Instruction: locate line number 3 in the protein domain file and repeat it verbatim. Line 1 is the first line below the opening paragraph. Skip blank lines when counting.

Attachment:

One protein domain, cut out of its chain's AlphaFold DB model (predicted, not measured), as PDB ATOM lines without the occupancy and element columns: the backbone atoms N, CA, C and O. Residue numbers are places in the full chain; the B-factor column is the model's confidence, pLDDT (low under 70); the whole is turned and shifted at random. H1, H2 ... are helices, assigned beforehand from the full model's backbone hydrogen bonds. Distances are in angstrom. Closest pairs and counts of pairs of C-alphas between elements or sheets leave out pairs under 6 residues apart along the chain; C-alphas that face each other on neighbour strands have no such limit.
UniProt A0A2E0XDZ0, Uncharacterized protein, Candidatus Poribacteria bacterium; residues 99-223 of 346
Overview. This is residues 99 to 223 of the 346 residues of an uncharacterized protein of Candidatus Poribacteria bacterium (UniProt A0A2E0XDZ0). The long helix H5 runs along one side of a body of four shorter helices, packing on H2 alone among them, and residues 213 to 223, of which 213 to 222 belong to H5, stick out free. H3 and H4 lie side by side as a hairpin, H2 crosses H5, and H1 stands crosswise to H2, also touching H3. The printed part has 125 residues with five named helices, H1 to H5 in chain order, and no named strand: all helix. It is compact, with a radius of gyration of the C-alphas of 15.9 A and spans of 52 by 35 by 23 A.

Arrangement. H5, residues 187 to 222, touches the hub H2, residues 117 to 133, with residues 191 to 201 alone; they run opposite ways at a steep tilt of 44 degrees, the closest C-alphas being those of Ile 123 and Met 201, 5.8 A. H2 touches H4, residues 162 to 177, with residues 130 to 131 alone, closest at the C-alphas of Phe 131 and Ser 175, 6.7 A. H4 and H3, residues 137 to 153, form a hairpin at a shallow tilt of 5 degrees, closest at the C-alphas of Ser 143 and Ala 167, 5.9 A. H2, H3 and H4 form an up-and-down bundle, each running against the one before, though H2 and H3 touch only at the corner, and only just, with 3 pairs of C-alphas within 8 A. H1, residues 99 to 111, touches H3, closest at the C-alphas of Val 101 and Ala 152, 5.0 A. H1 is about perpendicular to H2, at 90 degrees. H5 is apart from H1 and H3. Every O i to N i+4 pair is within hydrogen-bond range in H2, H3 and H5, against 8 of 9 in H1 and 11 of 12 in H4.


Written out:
Arrangement. H5, residues 187 to 222, touches the hub H2, residues 117 to 133, with residues 191 to 201 alone; they run opposite ways at a steep tilt of 44 degrees, the closest C-alphas being those of Ile 123 and Met 201, 5.8 A. H2 touches H4, residues 162 to 177, with residues 130 to 131 alone, closest at the C-alphas of Phe 131 and Ser 175, 6.7 A. H4 and H3, residues 137 to 153, form a hairpin at a shallow tilt of 5 degrees, closest at the C-alphas of Ser 143 and Ala 167, 5.9 A. H2, H3 and H4 form an up-and-down bundle, each running against the one before, though H2 and H3 touch only at the corner, and only just, with 3 pairs of C-alphas within 8 A. H1, residues 99 to 111, touches H3, closest at the C-alphas of Val 101 and Ala 152, 5.0 A. H1 is about perpendicular to H2, at 90 degrees. H5 is apart from H1 and H3. Every O i to N i+4 pair is within hydrogen-bond range in H2, H3 and H5, against 8 of 9 in H1 and 11 of 12 in H4.